First Advisor

Barbara J. Stewart

Date of Publication


Document Type


Degree Name

Master of Science (M.S.) in Psychology






Attitude (Psychology) -- Testing, Patient compliance, Psychotherapy patients



Physical Description

1 online resource (93 p.)


While much research has examined factors thought to affect patient compliance with therapeutic regimen, relatively little is known about the relationship between psychiatric patients' attitudes toward treatment regimen and their adherence to the treatment regimen. Compliance rates for psychiatric patients remain the lowest of the medical patient population, probably due to psychological and social characteristics of psychiatric patients. Because of a trend in the United States toward self-medication for an increasingly ambulatory psychiatric patient population, the ability to predict patient compliance with medication regimen has become more important than ever before. Before potential noncompliers can be identified and patient compliance predicted through the use of attitudes, an examination of the nature of these attitudes is needed.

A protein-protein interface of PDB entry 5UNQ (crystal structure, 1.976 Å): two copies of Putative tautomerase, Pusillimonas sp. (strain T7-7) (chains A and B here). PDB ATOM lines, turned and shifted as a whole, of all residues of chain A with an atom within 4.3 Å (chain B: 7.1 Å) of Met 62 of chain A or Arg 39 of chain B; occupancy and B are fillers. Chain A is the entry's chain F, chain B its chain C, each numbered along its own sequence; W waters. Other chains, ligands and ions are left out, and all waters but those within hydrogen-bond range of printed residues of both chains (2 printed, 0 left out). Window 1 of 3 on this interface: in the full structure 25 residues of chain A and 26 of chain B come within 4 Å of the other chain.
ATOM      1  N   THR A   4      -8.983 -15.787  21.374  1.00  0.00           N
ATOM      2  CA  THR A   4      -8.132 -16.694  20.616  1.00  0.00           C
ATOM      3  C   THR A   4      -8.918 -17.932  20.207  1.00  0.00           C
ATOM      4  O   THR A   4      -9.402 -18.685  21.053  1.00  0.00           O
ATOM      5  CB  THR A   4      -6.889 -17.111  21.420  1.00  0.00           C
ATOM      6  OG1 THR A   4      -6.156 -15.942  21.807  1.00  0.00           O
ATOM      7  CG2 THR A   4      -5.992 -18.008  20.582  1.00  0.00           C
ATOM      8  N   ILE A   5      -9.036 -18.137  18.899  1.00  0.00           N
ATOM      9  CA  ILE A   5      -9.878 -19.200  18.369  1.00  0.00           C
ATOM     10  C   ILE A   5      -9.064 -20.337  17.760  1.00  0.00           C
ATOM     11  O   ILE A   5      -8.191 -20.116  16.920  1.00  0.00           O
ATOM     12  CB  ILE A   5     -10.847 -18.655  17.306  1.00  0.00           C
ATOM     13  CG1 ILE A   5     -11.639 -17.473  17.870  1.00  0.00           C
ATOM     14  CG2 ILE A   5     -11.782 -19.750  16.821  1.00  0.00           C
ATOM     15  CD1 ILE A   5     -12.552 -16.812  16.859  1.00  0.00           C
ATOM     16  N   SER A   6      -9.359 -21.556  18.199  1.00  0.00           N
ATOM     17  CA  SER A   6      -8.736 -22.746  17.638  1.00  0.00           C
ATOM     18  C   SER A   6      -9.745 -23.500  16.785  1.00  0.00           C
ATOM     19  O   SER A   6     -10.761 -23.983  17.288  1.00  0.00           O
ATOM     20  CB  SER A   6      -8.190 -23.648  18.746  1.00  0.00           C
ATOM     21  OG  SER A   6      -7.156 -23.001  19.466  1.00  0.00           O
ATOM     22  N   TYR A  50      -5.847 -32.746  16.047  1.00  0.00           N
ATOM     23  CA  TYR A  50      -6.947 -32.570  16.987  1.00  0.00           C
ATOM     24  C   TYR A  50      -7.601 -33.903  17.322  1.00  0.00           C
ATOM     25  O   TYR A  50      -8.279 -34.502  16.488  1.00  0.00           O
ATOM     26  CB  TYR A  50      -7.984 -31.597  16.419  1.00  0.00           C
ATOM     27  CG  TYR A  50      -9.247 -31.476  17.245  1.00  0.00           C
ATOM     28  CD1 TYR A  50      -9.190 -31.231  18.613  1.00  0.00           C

Scientific literature and theory suggest that attitude is one of several variables which corresponds to behavior. Specific attitudes are thought to develop as a result of 2 real or vicarious experience with the attitude referent. In addition, research has shown that attitudes toward specific objects correlate highly with beliefs, behavioral intentions, and behavior. Therefore, it is hypothesized that psychiatric patients with prior medicine-taking experience will have developed different patterns of attitudes toward pharmacological treatment than will medicine-naive patients. The hypothesis implies that knowing these attitudes will permit prediction of compliance of experienced and naive patients with therapeutic regimen.

As the first step of investigating using attitudes to predict compliance, a 20-item Likert-type rating scale, the Psychiatric Medicine Attitude Scale (PMAS), was developed. An alternate forms reliability coefficient of .93 was obtained. Mean score for Form A for the psychiatric medicineexperienced subjects was 2.85, for the medicine-naive subjects, 3.40. Form B scores were 3.17 for the experienced subjects and 3.51 for the naive subjects. These scores show that on both Forms A and B, individuals without prior experience with psychiatric medicine tended tb express more negative attitudes toward the referent object than did the subjects who had previous medicine experience.

The next steps, outside the range of this project, will be to develop norms and to ascertain if compliance behaviors will be a function of PMAS scores.


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